Skip to main content

Sharing Success

I'm thrilled to share some good news with all of my readers! Thanks in part to your help, in response to this post, I have successfully passed my capstone requirement! I now have a Master's Degree in Aeronautical Science! I thought I would share the e-mail my professor sent after I presented my work orally, not trying to brag, I'm just super proud of myself, the DOC (Diabetes Online Community) and all of my pilot buddies always willing to go the extra mile to help a sista out!
______________________________________________________

Hi April,

I just finished reading and scoring your ASCI 691 capstone.

To simply get to the bottom line, you received one of the highest scores I have given to an ASCI 691 student! In my 2 or 3 years of teaching this course (approx. 125 students in all), I believe you received the second or third highest score I have ever awarded! Your work is strong or very strong in all areas. You covered each and every Program Outcome very well!

I’ve attached your scoring rubrics and posted your final capstone score (975 points) and final course grade (A)on BlackBoard. Your final grade will not be entered into ERAU’s electronic grading system for another 1-2 weeks—that is, until everyone has finished. As of now only 1/4 of the class has finished.

Congratulations on a superb capstone! It is outstanding in essentially every way.

Alan
 
______________________________________________________
 
And after all of that work...I just feel like doing this:
 
 
Happy Friday Everyone ;-)

Comments

  1. Congrats April! We all knew you could do it and do it better than anyone else. You should be very proud. Don't blame you for a little bragging, it is well deserved! Aunt Vicki

    ReplyDelete
  2. Yay, great job and congrats!!! :)

    ReplyDelete
  3. Whoohoo!!!! Fantastic! Way to go, April!

    ReplyDelete

Post a Comment

Who has two thumbs and loves comments? Nerdy April!!! Type one out and hit publish!

Popular posts from this blog

The road to curing Type 1 Diabetes

From the moment of diagnosis, the road is rough, the learning curve is steep and the stakes are literally life or death. The map is less-than-helpful - paths originating from virtually every corner, coalescing at a center point (aka "diagnosis") and bursting back outwards - some paths cross and wrap around each other but others are isolated. And even with all of these roads, most of the territory is uncharted - how did we all get here and how will we all exit? Where are the obstacles we haven't found yet? Which passage holds the key to unlocking the solution? On any given day I feel pretty isolated with this disease - I'm the only T1D in my group at work, the only one in mission control, the only one in my family. I go through the logistics of calling insurance companies, ordering supplies, changing sites and troubleshooting malfunctions mostly on my own. Even those pesky carbs really only get counted in my brain, no group think for a meal bolus here. But there i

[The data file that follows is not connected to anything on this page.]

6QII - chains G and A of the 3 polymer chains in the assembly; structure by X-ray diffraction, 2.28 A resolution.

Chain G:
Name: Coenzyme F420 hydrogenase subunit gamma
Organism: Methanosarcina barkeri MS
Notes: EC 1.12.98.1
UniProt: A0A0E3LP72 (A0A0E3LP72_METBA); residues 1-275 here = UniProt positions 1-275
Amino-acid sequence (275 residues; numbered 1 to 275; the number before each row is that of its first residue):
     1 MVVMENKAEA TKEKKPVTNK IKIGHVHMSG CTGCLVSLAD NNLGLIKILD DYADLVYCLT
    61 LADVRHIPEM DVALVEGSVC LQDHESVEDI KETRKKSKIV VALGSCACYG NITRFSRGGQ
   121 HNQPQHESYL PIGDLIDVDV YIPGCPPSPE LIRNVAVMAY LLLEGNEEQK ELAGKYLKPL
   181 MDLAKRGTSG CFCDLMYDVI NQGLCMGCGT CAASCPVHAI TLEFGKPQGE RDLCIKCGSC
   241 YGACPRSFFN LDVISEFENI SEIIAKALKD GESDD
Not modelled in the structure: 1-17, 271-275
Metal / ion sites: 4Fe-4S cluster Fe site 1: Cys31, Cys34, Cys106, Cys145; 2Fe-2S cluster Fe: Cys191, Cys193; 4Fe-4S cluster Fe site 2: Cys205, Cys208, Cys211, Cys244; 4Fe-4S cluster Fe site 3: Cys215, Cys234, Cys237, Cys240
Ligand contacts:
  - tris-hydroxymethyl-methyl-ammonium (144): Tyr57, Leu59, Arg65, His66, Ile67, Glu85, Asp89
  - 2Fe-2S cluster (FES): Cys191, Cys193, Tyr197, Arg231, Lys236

The Diabetes Transportation System DTS-T1

I was looking forward to the Space Shuttle launch on Monday, then it was pushed to Wednesday and now it is scheduled for Thursday due to several electrical issues from a main engine computer controller. Ironically, our little MH-47G (due to start testing on Monday originally) has been having it's own issues and it is still unclear exactly when we will start testing. And all of this uncertainty, schedule changes, and issue-working reminds me of my little friend Diabetes [come on, you knew that was coming :-)]. Even with hard work, super awesome bolusing skills [ check out Holly's blog today, the number crunching is very impressive] and constant blood sugar checks, Diabetes can still be unpredictable, necessitate schedule changes, and cause the carrier to work through the issues. I have been lucky today, even after a late-night cocktail last night, I woke up this morning at 112, and before lunch I was an amazing 113. I love being steady like that, cruising along with hardly an

What it's really like being a woman engineer in 2020

Today is International Women in Engineering Day (#INWED)! This year marks a full decade since earning an Aerospace Engineering degree, launching my journey as a woman engineer. So, what does it feel like as a woman engineer today, in 2020?  It probably comes as no surprise that women are still the minority in most engineering fields, mine included. The real statistics? At my first job out of college , women made up 10% of my group and that percentage came from only one woman: me. There were a handful of other women scattered throughout the rest of the organization but it was probably around 10% at best. I relied solely on men to teach me how to interact with military officers, when to speak up in meetings, how to don and doff flight gear and talk on the radio, how to avoid red-out during aerobatics, how to take engineering notes during night flights, how to setup and run data, how to run a pre-flight and post-flight briefing, how to conduct myself at customer sites, how to layer up an
01 09 10